Asking the right questions (at a private language school) during a TEFL interview
Professor Sheila Corwin
Knowing the right questions to ask during a TEFL job interview is very important (especially for new TEFL teachers). Here are some ideas and tips to help prepare you for your upcoming interviews.
Things you’ll need:
Copies of your CV/Resume
The Right Questions
If you land a job interview at a private language school, think about what kinds of questions you’d like to ask your potential employer beforehand. If you need help, use the following list as a guide to help you during your TEFL interview.
- How many working hours (approximately) can be guaranteed per week/month)?
- What are the non-teaching duties, if any?
- How many students are in each class?
- What kinds of students (business, adults, children, general English)?
- Is most teaching for class groups or one-on-one?
- Are most classes onsite and if not is reimbursement for travel expenses given?
- What materials and teaching resources are available at the school?
- Do teachers have access to a copy machine and how many copies are allowed?
- Is any professional or career development offered or available?
- Is there a probation period?
- What kinds of contracts are offered, if any?
- How much is the salary or wage per hour?
- How often are teachers paid?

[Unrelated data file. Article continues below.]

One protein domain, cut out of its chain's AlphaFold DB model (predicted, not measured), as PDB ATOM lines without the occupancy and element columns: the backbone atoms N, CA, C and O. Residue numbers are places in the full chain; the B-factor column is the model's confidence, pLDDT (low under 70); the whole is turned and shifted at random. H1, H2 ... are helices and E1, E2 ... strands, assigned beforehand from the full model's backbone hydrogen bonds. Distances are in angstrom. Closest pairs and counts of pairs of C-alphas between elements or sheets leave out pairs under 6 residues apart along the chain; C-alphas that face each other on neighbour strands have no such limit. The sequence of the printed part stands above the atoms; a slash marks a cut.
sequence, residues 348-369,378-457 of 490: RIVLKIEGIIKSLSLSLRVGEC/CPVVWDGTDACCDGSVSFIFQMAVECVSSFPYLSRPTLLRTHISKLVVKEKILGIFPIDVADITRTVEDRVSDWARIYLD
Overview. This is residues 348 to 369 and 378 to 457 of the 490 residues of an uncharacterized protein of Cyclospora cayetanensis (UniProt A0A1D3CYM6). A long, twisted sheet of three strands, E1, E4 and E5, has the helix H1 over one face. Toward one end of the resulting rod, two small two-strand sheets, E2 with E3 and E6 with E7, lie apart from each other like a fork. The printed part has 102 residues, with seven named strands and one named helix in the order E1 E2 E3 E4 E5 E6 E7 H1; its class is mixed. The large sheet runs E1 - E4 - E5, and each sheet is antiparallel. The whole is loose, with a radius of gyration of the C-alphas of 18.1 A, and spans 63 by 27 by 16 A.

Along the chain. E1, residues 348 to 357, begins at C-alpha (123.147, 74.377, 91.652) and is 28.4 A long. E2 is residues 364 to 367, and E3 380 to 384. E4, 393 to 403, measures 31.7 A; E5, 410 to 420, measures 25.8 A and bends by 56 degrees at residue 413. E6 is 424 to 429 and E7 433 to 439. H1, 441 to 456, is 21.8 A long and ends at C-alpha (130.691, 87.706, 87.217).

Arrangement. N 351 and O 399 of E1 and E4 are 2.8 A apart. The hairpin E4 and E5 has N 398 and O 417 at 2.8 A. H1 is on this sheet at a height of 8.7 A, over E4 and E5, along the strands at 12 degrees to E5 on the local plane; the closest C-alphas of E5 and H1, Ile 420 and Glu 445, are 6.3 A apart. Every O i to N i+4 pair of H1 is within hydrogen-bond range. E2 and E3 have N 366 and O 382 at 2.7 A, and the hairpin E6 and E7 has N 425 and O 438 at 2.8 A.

- What about tax issues and salary after tax?
- Cost of visa?
- Are flights paid for or reimbursed?
- What kind of help is provided with accommodation?
- Is health insurance included, if not what do they suggest?
- What is the cost of living in the area?
- What is the cost of local transport in the area?
- How early can you start?
Good luck with your interviews!
- Jobs in private language schools usually don’t pay teachers for their lesson planning preparation time. What is paid for is the in-class face to face hours with your students (i.e., your time teaching in the classroom).
- Be aware that any more than 20 (max 30) hours in the classroom is just about the limit for any teacher.
- Keep in mind that you need time for lesson planning, grading or commenting on students’ written work, and last but not least, time to recuperate from teacher/student contact.